There are as many reasons to be a fan of some parts of Seth MacFarlane’s Family Guy as there are reasons to be annoyed by it. For me, the best reason to watch is to take in Stewie Griffin’s worldly wisdom. But who knew he knows something about music too?
In one clip available on YouTube, “Music & Lyrics by Stewie Griffin”, Stewie falls for a fellow baby living next door and decides to compose a song for her on the guitar. The song, however, quickly goes meta. Stewie’s improvised lyrics simply describe what it feels like hang out on a G Major chord (“it’s like your cozy house where you live–that’s where you start your journey”) and follow the music as it shifts to C Major (“then you poke your head out the door with a C chord…”) and D Major chords (“whoa!–walking around outside, looking at all the stuff out here…”). Then Stewie switches to a minor key, playing A minor (“it’s getting a little cloudy out here, looks like we might have some weather…”) and E minor chords (“definitely got some weather, things are a little more complicated than they seemed at first”) before returning to C major (“and then we go back to my house!”).
And that’s the song.
Not a small number of Western music theory books have described tonal music–comprised of the major and minor scales and the chords that are built upon them–in terms of a “tonic” note or chord that functions as a stable planet around which other notes or chords orbit like moons. So, for example, if we’re in the key of G Major (as Stewie seems to be), the note G and the G major chord (made of notes G, B, and D) function as the stable tonic. Other notes and chords besides the G and its chord are defined in their relation to it. To return to the planets and moons analogy, the G exerts various degrees of gravitational pull on other notes in its orbit. Thus, Stewie moves from his G Major chord to C Major, D Major, then A minor and E minor chords, before finally being pulled “home” to C Major.
What I like about the clip is that Stewie explains music theory in affective terms that make sense to us: how the tonic G Major chord feels comfortable and stable, how moving to the C and D Major chords (a classic I-IV-V chord progression) feels like taking a trip outside, and then how the A minor and E minor chords feel like bad weather approaching. (In case you were wondering, the association of major chords with “happiness” and minor chords with “sadness” has been around in the western world for centuries.) In a sense, Stewie’s lyrics are a real-time articulation of how a chord progression can guide us through a series of feelings.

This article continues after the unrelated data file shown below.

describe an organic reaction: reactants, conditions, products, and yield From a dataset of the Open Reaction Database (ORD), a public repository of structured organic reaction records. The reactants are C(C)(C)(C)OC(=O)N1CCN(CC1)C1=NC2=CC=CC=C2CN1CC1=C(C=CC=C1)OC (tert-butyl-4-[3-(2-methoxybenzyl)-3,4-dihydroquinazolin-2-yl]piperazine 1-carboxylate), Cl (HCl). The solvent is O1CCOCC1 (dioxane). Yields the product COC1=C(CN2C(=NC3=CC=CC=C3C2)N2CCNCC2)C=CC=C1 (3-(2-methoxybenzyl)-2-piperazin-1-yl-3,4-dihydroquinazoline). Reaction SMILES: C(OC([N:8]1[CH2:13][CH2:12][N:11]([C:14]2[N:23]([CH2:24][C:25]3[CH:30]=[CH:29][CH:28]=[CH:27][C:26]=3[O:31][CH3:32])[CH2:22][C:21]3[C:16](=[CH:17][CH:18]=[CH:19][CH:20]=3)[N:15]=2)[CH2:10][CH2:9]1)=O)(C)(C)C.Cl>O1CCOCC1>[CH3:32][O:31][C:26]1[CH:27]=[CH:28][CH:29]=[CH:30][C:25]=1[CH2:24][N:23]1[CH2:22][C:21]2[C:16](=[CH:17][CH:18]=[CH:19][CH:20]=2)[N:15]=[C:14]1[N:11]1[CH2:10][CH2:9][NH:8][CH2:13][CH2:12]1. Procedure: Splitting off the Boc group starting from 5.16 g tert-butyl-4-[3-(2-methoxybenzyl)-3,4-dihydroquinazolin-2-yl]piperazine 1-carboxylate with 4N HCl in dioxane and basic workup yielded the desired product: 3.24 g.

Stewie’s song–brief as it is–is interrupted by Brian the dog who calls his baby brother “an unbelievable douche bag.” Stewie uses this insult to fuel the next version of his song. Here he keeps the same chords but speeds up the tempo and strums the guitar in a folk style. The lyrics are based on Brian’s insult and reflect on how that insult is shaping the song’s unfolding. Again, pretty meta. By the time we arrive at the A minor and E minor chords, Stewie is on fire, channelling a young Bob Dylan-esque singing style (“Why are you bringing me down, man?”).
The remarkable thing about this song is how economically (not to mention humorously) it explains not only basic western music theory but also how musicians–even cartoon musicians–put this theory into action as they write songs about their experiences.